b. Photon Action Upon Living Cells.
(1) Living cells are composed of atoms and molecules. If the structure of
the atoms and molecules is changed, the cell may be adversely affected. When cells
are exposed to ionizing radiation, the structure of some of the atoms and molecules
within the cell are changed.
These are some of the effects that ionizing radiation has upon the cell.
(a) Cell death. The x-ray photon may strike a molecule in a sensitive
area of a living cell and cause cell death.
(b) Toxic substances. The body is composed of a high percentage of
water (H2O). The ionization (gain or loss of positive and/or negative charge) of atoms
and molecules results in the breaking of the hydrogen-oxygen bond. When this occurs,
there is a reforming of hydrogen and oxygen elements and hydrogen-oxygen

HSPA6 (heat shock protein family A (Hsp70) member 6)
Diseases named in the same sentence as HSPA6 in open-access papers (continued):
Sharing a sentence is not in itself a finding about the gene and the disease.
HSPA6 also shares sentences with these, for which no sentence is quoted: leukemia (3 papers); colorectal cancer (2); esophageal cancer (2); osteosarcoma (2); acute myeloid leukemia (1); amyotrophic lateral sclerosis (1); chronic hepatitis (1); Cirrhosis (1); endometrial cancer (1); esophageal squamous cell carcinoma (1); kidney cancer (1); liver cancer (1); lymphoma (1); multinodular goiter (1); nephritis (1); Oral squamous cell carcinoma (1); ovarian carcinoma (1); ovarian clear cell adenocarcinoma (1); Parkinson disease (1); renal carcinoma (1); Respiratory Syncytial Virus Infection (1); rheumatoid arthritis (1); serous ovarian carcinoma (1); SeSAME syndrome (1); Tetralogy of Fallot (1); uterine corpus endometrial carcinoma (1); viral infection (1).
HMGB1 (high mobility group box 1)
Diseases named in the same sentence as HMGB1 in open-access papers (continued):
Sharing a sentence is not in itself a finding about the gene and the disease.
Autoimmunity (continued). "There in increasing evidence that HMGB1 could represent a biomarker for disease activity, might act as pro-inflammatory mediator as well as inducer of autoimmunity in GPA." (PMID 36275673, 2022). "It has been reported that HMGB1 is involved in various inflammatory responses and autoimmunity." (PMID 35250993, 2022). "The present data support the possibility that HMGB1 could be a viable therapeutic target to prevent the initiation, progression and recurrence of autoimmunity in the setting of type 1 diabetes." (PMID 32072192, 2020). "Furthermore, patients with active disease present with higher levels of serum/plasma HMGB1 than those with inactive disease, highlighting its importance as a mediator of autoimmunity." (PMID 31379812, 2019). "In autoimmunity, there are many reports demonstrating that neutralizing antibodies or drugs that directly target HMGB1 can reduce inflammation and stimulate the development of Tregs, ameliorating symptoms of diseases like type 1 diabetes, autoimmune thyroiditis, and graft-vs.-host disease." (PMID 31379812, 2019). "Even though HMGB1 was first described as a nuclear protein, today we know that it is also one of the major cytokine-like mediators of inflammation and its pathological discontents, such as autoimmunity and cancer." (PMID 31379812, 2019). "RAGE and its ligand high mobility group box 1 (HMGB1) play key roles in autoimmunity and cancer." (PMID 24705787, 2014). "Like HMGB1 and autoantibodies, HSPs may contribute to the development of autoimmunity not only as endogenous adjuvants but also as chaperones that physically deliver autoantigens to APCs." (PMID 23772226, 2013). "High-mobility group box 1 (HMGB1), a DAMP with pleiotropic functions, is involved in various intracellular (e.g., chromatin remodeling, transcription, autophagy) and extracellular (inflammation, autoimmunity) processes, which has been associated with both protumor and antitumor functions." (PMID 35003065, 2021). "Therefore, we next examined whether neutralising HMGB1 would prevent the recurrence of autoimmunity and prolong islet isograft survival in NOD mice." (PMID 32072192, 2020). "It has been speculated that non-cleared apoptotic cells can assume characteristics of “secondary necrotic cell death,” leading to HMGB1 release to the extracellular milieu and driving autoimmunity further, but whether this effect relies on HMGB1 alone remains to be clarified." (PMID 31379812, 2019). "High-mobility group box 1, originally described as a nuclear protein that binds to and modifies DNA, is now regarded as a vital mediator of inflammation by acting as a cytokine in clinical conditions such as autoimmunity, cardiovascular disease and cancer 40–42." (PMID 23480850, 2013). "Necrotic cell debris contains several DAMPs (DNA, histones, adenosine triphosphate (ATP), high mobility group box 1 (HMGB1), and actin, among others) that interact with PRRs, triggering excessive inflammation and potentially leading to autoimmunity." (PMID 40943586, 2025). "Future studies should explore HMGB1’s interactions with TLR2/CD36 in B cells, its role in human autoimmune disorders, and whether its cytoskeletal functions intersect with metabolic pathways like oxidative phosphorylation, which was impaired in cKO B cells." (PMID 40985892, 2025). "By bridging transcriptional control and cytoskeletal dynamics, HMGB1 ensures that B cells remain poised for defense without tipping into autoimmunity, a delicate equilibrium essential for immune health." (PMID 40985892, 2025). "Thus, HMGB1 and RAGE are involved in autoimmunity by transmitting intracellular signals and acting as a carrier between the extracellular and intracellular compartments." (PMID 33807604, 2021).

compounds. One compound resulting from this restructuring of the atoms and
molecules is hydrogen peroxide (H2O2). Hydrogen peroxide is highly toxic to cells. If
large amounts of toxic substances (hydrogen-oxygen compounds) are formed, cell
death will result.
(c) Mutated cell formation. The chromosomes, which are the blueprint
for the formation of new cells, are changed by excessive radiation exposure, resulting in
mutated cells. The new mutated cells do not function properly. When a cell is changed
in this manner, the life cycle or span of the cell is changed.
HARMFUL EFFECTS OF OVEREXPOSURE TO RADIATION
a. Somatic Effects.
(1) Erythema. This is the reddening of the skin, much like that of a sunburn;
however, radiation exposure affects deeper tissue.
(2) Radiodermatitis. This refers to dry, flaky skin that doesn't heal easily.
Ulcerations may become malignant. This may be seen when dentist or tech
consistently holds film in patients' mouths during exposure.
(3) Cataracts. An overexposure to the eye could result in cataracts (a
clouding of the lens or of its surrounding transparent membrane); however, this effect
will appear long after the original exposure.
(4) Cancer. The cause of most natural occurring cancers is unknown. With
increased exposure to radiation, there is an increase in the incidence of cancer.